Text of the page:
Before you begin, make sure your jars (with lids) fit in your cooler.  Some brands of coolers are larger than others and it would be highly disappointing to get to the end and realize your cooler is too small.

64 fl oz whole milk (I splurge on organic for this)
3 Tbs yogurt (use one you like, but do use a high quality yogurt without artificial sweeteners)

Pour the milk in the large sauce pan set over medium-low heat.   Clip the thermometer to the side of the pan where you can easily monitor the temperature.  Slowly heat the milk to 190°F, stirring occasionally to avoid scorching.  Meanwhile, place the large heat-proof bowl in your sink and put the stopper in the drain.  Alternately, if you have a larger pan or bowl that the heat-proof bowl will fit in, you can use that for the cold water bath and not waste so much water by filling your sink.

When the milk reaches temperature, remove it from the heat and pour it into the heat-proof bowl.  Remove the thermometer from the pan and clip in on to the bowl.  Being careful not to splash into the bowl, fill the sink with cold water to the level of the milk in the bowl.  (You could also just set the sauce pan in the sink and add cold water, but I’m reluctant to risk warping a hot pan by shocking it in cold water.)  Stir the milk to help cool it until the temperature drops to 120°F.  When the milk reaches 120°F, remove the bowl from the sink and set it on a towel on the counter.  Whisk in the yogurt, making sure no lumps remain.

Using the jar funnel and ladle, portion the milk equally into the jars (you may have a small amount left over).  Put the lids on the jars fingertip tight and set the jars in the cooler.  Fill the cooler with the hottest water possible from your faucet up to the level of the jar necks.  Close the cooler and set aside in a warm spot for six to seven hours.  The longer it sits, the tangier the yogurt will be, but it’s not recommended to go any longer than eight hours.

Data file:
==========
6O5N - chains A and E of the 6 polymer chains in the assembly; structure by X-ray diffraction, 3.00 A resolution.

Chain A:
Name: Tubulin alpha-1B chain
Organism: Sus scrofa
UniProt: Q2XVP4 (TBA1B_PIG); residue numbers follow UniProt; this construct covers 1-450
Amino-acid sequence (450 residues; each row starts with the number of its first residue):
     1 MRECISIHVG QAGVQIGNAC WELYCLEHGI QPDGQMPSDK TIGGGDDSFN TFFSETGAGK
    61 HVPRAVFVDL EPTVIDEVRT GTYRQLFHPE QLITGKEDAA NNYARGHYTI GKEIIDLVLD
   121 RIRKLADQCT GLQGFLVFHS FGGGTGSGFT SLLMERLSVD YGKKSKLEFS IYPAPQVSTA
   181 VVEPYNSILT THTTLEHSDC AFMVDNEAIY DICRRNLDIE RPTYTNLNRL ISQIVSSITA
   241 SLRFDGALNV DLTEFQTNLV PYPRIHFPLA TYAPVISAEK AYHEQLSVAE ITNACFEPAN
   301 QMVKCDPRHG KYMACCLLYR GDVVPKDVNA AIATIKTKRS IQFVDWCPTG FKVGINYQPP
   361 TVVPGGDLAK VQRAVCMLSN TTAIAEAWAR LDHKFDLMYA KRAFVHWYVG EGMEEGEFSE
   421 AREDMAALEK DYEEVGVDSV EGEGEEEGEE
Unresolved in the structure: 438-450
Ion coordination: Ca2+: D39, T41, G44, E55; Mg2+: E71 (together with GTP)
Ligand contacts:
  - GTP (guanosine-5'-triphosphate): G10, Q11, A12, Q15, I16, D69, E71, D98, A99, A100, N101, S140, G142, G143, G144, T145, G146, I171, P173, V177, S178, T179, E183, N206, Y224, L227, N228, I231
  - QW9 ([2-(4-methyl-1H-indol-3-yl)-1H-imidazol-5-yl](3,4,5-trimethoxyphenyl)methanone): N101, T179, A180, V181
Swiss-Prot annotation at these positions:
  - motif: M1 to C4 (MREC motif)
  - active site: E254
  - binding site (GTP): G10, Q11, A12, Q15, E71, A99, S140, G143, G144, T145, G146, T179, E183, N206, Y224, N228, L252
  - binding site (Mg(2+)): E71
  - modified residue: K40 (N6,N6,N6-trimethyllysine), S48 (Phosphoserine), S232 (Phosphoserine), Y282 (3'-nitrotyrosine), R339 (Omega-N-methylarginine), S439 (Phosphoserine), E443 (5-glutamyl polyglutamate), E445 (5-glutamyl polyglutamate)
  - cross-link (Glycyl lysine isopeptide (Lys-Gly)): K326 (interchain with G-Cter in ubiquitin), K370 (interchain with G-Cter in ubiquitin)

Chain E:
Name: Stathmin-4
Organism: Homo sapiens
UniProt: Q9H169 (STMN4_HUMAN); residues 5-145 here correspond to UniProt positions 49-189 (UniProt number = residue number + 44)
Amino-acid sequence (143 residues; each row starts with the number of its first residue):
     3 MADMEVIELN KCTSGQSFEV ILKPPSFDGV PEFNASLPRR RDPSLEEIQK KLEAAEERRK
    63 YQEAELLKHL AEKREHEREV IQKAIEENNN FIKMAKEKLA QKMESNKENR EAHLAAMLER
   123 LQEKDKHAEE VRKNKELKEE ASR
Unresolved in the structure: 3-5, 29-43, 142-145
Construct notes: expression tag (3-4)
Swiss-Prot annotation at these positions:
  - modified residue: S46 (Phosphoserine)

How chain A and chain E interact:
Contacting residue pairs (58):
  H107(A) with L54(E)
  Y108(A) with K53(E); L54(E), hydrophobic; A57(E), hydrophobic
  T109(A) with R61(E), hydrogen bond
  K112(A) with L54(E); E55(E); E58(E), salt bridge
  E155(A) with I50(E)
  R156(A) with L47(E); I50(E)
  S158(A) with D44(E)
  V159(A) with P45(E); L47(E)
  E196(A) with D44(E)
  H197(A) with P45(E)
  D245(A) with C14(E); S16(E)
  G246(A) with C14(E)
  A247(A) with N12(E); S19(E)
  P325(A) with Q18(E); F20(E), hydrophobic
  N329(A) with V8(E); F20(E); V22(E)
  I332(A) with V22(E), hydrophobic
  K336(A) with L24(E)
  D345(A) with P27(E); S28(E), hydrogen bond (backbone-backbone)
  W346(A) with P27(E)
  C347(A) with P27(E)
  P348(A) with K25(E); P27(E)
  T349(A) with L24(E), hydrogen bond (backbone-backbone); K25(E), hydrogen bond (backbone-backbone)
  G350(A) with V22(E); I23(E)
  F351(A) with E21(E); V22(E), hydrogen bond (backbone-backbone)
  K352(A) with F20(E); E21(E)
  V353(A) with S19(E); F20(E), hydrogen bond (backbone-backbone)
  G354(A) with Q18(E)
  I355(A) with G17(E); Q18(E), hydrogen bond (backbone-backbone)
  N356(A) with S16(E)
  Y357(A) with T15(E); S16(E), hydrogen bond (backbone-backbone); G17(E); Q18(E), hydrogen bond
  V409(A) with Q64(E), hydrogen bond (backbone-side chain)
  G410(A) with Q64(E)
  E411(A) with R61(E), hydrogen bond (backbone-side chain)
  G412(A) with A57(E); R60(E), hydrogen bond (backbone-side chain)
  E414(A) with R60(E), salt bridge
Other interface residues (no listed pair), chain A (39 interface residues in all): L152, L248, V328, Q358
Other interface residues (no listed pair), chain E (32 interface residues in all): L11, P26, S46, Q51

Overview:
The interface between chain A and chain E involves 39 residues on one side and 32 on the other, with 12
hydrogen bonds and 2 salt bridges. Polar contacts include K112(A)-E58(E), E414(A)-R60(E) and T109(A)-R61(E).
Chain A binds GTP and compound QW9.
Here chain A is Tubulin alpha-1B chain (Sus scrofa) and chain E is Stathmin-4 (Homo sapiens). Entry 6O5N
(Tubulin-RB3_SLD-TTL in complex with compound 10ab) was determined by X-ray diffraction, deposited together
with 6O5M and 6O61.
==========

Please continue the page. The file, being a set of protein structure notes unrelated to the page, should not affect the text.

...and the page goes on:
When the yogurt is finished, remove the jars from the cooler, dry them off and refrigerate them.  If you like thicker, Greek-style yogurt line a fine mesh strainer with cheesecloth (unbleached coffee filters work well, too), set it over a large bowl and pour in half of the yogurt .  Allow to drain for several hours.  Stir the yogurt occasionally as what's near the cheesecloth will firm up sooner than what's in the middle.  The longer it drains, the thicker it will be.  Repeat with the remaining yogurt if desired.

The recipe can be easily halved if you don’t eat as much yogurt as I do.  J

Honey-Vanilla Yogurt: 
Add 2 Tbs of honey and half of a vanilla bean, split, to the milk as it cooks.

Coffee Yogurt:
Add 2 Tbs of instant espresso (or instant coffee) to the milk when it begins to steam.

Strawberry or Peach Yogurt:
Add 1-1/2 cups of dried strawberries or dried peaches to the milk when it begins to steam.  (I use dried fruits as they don’t add additional moisture and the flavor is more concentrated.)


  1. What a fun thing to learn how to make. I must have missed the recipe when it was initially posted because I definitely thought you needed a yogurt maker to bring this to life. I love those extras you tossed in. What a treat!

    1. This is so simple it makes me think of all of the yogurt I could have been making while pining for a machines I didn't need. However, I now spend a little too much time in the dairy aisle contemplating yogurt flavors I can replicate.

  2. The science or shod I say the art of yogurt making. I grew up on homemade yogurt and in India almost every home makes their own yogurt !! I hope I don't sound like a yogurt snob ! :)))))

    1. Simi, you do not sound like a yogurt snob! Do you have information regarding homemade yogurt on your blog? I'll have to go look. I would love to learn from your expertise!

    2. I was going to leave you a link but you raced me on that one :)) am glad u found the post and o hope u find it useful Have a nice Sunday !!

    3. Once you have a culture u can reuse it every time - my culture must be at least 2 yrs old !!

    4. I'm glad you mentioned about the culture. Something else I'd read indicated only to use it a few times because it would lose its effectiveness. Now I know better - thanks!


What do you think?